ZEISS played a pivotal role in the ongoing enhancement of thin layer optics: in 1935 ZEISS scientists in Jena developed the "T-coating."This is still used to this very day to reduce irritating reflections and increase transmission on optical glass surfaces. To apply the layer, the desired material is first vaporized. It later precipitates on the substrate material and forms a solid layer in the micrometer to nanometer range. These thin layers determine the physical properties and fields of application of the substrate material coated with it.

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Classical ZEISS blink comparator

Classical ZEISS blink comparator

Major discoveries in a flip book

(Dwarf) Planet Pluto discovered with blink comparator from ZEISS

When physicist Carl Pulfrich developed his blink comparator at ZEISS in 1904, he had no idea of just how many important discoveries would be made with his invention.

The instrument makes it possible to switch quickly between two photographs.This is comparable to a flip book – but with only two pictures.If the two images show the same section of the sky at different times, for example, it is easier to distinguish differences between the photographs.In particular, this makes movements and brightness fluctuations visible.

In 1912, using the technology developed at ZEISS, Henrietta Swan Leavitt discovered the relation between the changes in the brightness of certain stars and their luminosity.The slower the brightness of a star changes, the more radiation it emits.However, not all of this radiation actually reaches the Earth.If the total calculable radiation is compared to that measured on the Earth, the difference can be used to determine the distance of the earth from that star.Edwin Hubble later used this method to calculate the distance to our neighboring galaxy Andromeda for the very first time.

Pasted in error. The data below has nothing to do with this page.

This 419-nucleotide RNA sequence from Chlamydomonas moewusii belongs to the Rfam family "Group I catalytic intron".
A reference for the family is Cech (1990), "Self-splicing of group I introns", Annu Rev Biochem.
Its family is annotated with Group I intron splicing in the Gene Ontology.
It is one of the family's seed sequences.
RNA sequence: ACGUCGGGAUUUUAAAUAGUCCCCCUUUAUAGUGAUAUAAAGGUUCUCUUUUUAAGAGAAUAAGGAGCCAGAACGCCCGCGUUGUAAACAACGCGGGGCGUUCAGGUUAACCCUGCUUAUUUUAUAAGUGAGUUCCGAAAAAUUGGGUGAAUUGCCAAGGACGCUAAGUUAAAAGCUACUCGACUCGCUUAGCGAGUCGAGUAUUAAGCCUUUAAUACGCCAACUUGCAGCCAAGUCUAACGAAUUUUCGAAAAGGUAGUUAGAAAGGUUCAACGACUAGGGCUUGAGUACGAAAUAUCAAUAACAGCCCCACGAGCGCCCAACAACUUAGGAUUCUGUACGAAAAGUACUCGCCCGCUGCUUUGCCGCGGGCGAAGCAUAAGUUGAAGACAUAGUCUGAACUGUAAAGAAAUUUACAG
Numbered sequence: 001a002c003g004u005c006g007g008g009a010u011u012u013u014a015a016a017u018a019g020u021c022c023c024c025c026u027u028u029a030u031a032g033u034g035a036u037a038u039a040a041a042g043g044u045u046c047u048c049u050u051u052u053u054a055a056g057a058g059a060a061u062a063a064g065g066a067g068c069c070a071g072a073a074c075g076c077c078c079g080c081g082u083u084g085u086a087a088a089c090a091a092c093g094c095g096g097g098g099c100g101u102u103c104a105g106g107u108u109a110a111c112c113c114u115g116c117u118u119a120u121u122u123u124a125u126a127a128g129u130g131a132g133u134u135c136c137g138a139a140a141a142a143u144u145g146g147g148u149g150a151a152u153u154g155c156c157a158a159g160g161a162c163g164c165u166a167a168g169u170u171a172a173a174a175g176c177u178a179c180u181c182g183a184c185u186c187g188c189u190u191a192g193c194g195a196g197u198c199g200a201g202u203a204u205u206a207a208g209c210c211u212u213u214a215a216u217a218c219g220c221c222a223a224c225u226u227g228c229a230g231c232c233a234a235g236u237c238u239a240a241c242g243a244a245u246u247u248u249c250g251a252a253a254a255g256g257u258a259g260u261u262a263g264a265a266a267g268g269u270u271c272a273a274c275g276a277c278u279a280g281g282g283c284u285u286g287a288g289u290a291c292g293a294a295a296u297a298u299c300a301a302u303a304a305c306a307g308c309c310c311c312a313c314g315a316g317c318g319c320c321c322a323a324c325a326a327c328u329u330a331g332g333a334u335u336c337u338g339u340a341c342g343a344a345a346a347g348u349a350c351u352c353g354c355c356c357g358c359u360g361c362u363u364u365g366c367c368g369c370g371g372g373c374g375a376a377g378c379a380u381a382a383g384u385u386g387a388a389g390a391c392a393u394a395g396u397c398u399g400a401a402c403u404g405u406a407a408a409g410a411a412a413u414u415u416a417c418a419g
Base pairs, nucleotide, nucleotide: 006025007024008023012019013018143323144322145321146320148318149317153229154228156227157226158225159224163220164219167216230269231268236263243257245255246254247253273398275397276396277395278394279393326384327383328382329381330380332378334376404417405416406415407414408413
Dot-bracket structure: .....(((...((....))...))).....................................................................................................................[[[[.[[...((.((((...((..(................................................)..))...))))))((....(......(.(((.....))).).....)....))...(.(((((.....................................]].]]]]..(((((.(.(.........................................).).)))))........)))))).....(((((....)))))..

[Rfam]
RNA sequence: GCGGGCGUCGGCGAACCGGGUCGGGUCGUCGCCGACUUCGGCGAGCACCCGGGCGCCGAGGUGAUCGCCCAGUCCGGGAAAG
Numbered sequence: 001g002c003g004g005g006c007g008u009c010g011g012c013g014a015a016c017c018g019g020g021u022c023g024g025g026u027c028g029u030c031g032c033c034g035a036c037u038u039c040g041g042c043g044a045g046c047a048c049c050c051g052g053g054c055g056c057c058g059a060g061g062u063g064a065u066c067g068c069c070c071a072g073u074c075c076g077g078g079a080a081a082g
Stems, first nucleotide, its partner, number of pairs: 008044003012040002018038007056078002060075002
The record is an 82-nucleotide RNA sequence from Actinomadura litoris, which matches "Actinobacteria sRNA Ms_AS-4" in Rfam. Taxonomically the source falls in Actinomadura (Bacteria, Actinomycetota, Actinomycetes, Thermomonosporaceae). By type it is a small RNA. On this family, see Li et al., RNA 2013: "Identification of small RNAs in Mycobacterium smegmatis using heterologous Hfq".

Probably the most famous discovery with a ZEISS blink comparator was made in 1930: the young research assistant Clyde Tombaugh discovered the then ninth planet Pluto at the Lowell Observatory in Arizona (USA).He achieved this by comparing two photos that he had taken on 23 and 29 January.He saw that one of the supposed stars was moving in relation to the others. This is typical of planets.

Due to the increasing use of digital camera technology, the blink comparator has now largely lost its significance. Nowadays, it is almost only used for archive research or as a museum piece.

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The Alfred Jensch telescope observing the moon (source: Christian Högner, Thuringian State Observatory)

The Alfred Jensch telescope observing the moon (source: Christian Högner, Thuringian State Observatory)

Captured light from the universe

How the Tautenburg telescope captures light from alien worlds

Tautenburg, a small town around 15 kilometers to the northeast of Jena, has been home to Germany's largest optical telescope since 1960.The Alfred Jensch telescope, which was named after its ZEISS designer, is the most important observation instrument of the Thuringian State Observatory and is a real all-rounder.

It can be used in three different optical configurations.The telescope consists of both mirrors and lenses.The centerpiece of the system is a mirror two meters in diameter which collects the incident light for observation purposes.